Contributed By Nagashima Ohno & Tsunematsu
The Electricity Business Act regulates (i) the sale of a whole business, (ii) an amalgamation and merger, and (iii) a corporate split (collectively, 'Business Transfer'), which may be made by an operator of electricity business.
Under the Electricity Business Act, an operator of (i) Electricity Generation Business, (ii) Specified Electricity Transmission and Distribution Business or (iii) Electricity Retail Business may implement a Business Transfer at its own discretion, while an operator of (i) General Electricity Transmission and Distribution Business or (ii) Electricity Transmission Business may not implement a Business Transfer without the approval of METI, failing which, the Business Transfer will not take effect.
Further, the Electricity Business Act requires an operator of (i) General Electricity Transmission and Distribution Business or (ii) Electricity Transmission Business to make an ex ante notification to METI if it sells or disposes of the facility employed for its business. If METI considers that such sale or disposition adversely affects the operation of its business, METI may issue an order to change the terms of or surrender such sale or disposition.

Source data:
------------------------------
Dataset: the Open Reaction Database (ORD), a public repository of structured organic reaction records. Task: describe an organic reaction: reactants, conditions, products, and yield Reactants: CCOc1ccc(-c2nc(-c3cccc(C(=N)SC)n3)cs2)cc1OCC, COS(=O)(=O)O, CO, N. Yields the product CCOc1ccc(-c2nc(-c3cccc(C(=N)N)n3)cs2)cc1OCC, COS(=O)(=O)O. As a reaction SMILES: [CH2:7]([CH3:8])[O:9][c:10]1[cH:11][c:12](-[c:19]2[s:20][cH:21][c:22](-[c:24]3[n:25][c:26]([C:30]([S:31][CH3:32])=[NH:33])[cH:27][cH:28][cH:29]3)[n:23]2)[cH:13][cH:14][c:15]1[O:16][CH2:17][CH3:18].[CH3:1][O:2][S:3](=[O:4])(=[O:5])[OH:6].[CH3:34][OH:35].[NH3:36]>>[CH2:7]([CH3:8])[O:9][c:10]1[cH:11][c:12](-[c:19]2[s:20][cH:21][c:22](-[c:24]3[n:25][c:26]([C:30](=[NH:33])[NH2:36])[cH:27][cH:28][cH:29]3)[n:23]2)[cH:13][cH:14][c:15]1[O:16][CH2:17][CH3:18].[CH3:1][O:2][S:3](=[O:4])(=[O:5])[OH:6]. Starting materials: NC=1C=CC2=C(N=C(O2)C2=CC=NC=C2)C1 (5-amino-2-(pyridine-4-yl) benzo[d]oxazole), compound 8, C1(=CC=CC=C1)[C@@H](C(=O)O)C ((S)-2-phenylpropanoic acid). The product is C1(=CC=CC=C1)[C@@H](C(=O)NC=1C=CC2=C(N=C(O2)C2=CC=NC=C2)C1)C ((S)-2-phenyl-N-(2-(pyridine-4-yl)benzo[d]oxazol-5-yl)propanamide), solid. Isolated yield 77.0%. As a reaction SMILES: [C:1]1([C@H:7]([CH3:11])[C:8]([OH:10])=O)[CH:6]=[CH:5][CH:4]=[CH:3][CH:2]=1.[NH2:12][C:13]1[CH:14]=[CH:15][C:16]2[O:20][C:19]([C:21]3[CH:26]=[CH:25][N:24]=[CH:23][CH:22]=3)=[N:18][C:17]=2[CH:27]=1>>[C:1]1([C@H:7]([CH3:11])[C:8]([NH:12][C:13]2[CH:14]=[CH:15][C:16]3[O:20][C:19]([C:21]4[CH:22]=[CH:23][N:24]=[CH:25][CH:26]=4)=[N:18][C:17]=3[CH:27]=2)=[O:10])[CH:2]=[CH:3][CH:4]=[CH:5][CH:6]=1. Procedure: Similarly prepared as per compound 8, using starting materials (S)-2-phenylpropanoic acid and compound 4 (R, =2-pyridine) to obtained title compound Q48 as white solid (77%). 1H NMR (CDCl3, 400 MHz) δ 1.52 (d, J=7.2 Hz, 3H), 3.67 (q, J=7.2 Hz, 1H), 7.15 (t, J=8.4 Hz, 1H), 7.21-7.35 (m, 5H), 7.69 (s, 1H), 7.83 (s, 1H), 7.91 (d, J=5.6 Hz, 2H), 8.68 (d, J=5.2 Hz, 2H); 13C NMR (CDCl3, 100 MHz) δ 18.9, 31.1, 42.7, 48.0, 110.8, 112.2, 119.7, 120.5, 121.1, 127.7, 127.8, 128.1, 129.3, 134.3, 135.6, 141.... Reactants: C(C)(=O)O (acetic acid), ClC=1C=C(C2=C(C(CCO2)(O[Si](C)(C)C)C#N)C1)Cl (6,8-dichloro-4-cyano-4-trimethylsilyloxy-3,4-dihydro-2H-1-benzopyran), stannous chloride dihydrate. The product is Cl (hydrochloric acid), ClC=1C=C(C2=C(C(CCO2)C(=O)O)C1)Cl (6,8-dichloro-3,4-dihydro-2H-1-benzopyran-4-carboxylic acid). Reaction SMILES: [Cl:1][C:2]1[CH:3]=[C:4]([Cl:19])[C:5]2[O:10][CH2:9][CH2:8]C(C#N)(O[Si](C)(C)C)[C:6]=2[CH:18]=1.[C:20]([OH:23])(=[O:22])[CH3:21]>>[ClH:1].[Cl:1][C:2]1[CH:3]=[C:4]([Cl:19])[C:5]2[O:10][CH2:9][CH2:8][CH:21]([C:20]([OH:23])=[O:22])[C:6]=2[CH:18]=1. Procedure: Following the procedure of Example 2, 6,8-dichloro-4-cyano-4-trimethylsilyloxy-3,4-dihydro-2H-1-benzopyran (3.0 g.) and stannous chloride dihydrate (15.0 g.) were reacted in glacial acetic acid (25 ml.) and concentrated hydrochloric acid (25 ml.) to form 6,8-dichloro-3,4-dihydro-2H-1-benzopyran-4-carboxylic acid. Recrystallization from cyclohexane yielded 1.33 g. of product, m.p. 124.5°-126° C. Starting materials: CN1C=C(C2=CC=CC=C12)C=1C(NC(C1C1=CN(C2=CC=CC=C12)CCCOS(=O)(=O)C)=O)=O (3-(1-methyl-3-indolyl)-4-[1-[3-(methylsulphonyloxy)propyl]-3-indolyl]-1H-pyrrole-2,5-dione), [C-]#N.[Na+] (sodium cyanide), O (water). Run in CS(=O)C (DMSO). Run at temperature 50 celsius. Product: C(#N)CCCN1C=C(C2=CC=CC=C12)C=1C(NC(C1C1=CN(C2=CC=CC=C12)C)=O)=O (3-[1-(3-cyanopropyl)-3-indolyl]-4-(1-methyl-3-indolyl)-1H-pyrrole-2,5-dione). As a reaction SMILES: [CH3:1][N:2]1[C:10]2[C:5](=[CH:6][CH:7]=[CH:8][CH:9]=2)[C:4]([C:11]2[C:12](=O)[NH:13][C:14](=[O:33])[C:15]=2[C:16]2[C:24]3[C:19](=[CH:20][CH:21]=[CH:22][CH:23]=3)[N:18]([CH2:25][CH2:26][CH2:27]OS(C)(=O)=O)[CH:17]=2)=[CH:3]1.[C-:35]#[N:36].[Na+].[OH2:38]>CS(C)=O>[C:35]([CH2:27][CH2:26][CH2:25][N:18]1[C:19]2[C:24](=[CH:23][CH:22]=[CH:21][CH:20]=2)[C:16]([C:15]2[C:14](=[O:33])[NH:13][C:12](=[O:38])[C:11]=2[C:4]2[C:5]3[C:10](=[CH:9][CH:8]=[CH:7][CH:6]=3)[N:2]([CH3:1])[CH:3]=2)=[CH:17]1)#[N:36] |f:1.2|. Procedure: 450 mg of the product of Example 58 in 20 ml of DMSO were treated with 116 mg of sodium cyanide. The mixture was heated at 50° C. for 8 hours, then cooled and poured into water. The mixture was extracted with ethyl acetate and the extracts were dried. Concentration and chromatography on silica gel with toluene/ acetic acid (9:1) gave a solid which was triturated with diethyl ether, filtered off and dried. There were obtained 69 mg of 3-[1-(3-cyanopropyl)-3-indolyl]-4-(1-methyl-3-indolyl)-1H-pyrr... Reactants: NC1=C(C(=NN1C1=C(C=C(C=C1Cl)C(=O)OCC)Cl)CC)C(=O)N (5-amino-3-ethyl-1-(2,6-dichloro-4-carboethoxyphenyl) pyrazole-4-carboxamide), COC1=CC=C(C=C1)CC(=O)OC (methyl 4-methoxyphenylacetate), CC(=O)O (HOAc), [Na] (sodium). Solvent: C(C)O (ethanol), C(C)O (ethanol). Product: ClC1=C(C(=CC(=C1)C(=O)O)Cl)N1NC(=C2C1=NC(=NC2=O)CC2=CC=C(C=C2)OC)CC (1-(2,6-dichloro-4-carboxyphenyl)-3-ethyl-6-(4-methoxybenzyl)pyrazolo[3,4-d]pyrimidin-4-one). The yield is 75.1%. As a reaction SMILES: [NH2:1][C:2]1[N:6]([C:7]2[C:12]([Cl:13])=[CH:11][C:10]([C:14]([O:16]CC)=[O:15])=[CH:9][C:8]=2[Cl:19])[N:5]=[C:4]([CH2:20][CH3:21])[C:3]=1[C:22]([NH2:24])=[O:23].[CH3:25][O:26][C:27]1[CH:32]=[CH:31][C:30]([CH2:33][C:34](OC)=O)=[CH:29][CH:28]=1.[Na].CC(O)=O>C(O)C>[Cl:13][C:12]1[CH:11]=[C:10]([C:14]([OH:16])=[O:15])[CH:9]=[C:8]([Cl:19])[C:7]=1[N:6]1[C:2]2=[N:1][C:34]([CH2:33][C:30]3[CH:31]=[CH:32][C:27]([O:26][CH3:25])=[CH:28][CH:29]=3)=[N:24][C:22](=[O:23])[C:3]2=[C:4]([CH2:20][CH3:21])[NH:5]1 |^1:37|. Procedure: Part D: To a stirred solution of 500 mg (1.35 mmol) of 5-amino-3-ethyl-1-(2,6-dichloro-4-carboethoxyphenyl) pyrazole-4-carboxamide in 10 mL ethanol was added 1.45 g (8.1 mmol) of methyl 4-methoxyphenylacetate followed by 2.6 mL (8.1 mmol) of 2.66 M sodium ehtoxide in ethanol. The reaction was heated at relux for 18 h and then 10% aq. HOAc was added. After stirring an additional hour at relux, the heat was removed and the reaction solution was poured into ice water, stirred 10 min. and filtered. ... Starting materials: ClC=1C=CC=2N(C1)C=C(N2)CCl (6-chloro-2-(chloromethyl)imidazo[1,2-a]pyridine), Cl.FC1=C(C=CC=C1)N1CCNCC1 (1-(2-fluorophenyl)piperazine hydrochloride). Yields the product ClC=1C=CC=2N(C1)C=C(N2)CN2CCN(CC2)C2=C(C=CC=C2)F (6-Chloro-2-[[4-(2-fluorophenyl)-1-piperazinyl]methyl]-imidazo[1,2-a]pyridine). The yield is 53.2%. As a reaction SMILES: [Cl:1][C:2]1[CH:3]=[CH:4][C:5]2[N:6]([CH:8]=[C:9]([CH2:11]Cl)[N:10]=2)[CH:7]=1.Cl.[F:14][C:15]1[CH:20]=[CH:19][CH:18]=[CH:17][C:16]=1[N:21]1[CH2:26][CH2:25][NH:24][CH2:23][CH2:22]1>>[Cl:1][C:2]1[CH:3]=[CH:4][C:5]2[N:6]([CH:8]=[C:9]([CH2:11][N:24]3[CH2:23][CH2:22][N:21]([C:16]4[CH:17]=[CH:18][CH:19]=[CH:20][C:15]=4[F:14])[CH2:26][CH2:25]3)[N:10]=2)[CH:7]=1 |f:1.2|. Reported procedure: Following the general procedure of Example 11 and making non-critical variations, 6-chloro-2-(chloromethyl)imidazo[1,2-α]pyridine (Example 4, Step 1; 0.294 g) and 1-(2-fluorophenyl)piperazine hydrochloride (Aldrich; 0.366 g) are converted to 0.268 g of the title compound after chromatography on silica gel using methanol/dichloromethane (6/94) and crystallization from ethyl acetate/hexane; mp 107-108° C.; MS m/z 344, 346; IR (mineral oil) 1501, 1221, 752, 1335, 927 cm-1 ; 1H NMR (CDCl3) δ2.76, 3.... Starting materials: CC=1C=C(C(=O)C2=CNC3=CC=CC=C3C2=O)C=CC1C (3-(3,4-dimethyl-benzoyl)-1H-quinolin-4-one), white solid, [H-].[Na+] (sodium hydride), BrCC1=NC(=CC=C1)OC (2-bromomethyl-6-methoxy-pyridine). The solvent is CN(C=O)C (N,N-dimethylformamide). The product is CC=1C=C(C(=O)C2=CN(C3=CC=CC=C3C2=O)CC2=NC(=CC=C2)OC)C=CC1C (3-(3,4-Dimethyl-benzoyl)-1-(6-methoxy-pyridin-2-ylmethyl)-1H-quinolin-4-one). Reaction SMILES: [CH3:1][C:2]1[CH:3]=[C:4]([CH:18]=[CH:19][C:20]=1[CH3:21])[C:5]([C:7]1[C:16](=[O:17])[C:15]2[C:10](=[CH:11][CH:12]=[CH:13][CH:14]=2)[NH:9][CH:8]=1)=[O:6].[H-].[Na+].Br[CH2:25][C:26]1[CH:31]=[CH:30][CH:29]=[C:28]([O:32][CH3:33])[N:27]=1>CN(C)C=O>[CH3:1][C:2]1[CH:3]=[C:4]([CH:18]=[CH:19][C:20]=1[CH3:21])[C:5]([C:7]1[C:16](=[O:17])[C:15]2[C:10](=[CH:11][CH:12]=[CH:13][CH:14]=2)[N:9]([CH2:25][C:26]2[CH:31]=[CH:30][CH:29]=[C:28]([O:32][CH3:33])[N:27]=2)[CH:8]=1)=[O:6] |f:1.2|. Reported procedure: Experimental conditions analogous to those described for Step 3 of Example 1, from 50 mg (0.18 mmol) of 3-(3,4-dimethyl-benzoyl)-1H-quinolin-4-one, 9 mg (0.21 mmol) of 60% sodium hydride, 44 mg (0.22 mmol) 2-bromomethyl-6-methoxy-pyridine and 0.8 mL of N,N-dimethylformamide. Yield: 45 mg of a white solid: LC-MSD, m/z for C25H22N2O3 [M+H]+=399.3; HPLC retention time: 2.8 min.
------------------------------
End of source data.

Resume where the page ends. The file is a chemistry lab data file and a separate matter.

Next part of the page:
A person who has acquired facilities used for electricity business must submit an ex post facto notification to METI under the Electricity Business Act.
The Act on the Regulation of Nuclear Source Material, Nuclear Fuel Material and Reactors (Act No 166 of 1957, as amended) provides that an operator of a nuclear plant may not implement (i) amalgamation and merger or (ii) corporate split without the approval of the Nuclear Regulation Authority (NRA). In addition, a person who intends to acquire a nuclear power plant must obtain the permission of the NRA before the transfer.
More generally, under the Act on Prohibition of Private Monopolisation and Maintenance of Fair Trade (Act No 54 of 1947, as amended), if merger, amalgamation, company split or transfer of business substantially restrains competition in a particular field of trade, the Japanese Fair Trade Commission (JFTC) may issue an order to forbid such actions or to change the terms of such actions.
http://www.nsr.go.jp/data/000067232.pdf (as of 1 March 2014 and further amendments are not reflected)
http://www.japaneselawtranslation.go.jp/law/detail/?ft=2&re=2&dn=1&yo=%E7%8B%AC%E5%8D%A0%E7%A6%81%E6%AD%A2&ia=03&ph=&x=0&y=0&ky=&page=2 (as of 1 April 2015 and further amendments are not reflected)